There’s no question that the most beautiful network maps will continue to be those made by hand, with great care and thought, by people who know the city. I’d like to say “most useful” as well, but that will be true only as long as they can be kept up to date.
Anton agreed, but now he’s not so sure. He emailed me today:
It feels like a long time ago that Google Maps started publishing their transit maps generated by algorithms. You wrote about it, and I actually made a map by hand of Montreal’s frequent transit that you used in this discussion of algorithms vs humans for maps, on your blog: Montréal: The Pleasure of Maps Made by Hand, or by Eye.
Even though I advocated for maps made by hand at the time, the question of algorithmically generated but nevertheless pretty and functional transit maps has occupied me since then, for years. Well, working for Transit App, I had the chance to spend a significant amount of time trying to make the best algorithmically generated maps possible. We spent a significant amount of effort on this. Although not perfect, I feel we’ve gotten pretty far.
We published the maps last week, they’re shown inside Transit App. We wrote about our mapping story, telling it as wanting to achieve the prettiness of Apple’s more manual solution, but the scalability of Google’s automatic process. In short, we wanted algorithms to draw beautiful transit maps. Check out Chicago’s Loop as an example.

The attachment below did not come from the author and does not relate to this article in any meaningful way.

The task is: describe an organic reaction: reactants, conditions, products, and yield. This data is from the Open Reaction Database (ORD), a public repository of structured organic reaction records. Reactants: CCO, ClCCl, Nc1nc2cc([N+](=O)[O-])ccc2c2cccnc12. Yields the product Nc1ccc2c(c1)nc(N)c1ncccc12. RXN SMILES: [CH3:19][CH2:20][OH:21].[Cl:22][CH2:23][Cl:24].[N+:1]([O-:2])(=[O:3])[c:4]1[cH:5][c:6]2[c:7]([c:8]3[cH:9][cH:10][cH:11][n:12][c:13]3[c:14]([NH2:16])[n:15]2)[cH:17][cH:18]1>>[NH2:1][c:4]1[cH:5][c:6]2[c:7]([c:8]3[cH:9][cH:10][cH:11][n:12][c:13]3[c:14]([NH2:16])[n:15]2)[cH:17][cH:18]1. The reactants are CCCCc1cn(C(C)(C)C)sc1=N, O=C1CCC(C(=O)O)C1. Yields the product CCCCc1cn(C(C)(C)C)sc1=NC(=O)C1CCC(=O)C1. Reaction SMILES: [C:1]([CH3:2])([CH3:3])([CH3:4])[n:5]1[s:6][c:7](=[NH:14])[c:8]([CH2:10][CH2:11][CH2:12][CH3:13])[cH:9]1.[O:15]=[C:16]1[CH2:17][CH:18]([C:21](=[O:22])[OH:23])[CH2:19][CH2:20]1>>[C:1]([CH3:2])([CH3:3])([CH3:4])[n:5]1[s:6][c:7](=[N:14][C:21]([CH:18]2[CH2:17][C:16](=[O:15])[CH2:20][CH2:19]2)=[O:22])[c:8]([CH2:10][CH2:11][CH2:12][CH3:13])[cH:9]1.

It’s a bit brash, in true startup fashion, but the response has been pretty positive overall so far. The story is getting shared by tech celebrities like Benedict Evans, NYT data journalists, and quite a number of transit thought leaders (Yonah Freemark, Second Avenue Sagas, Taras Grescoe).
So far we’re only including rail lines, and the odd BRT here and there. That’s a more technical limitation, bus networks are still a bit too complex – we plan to add them later.
Maybe this is interesting for you as well. I’d be interested in your thoughts.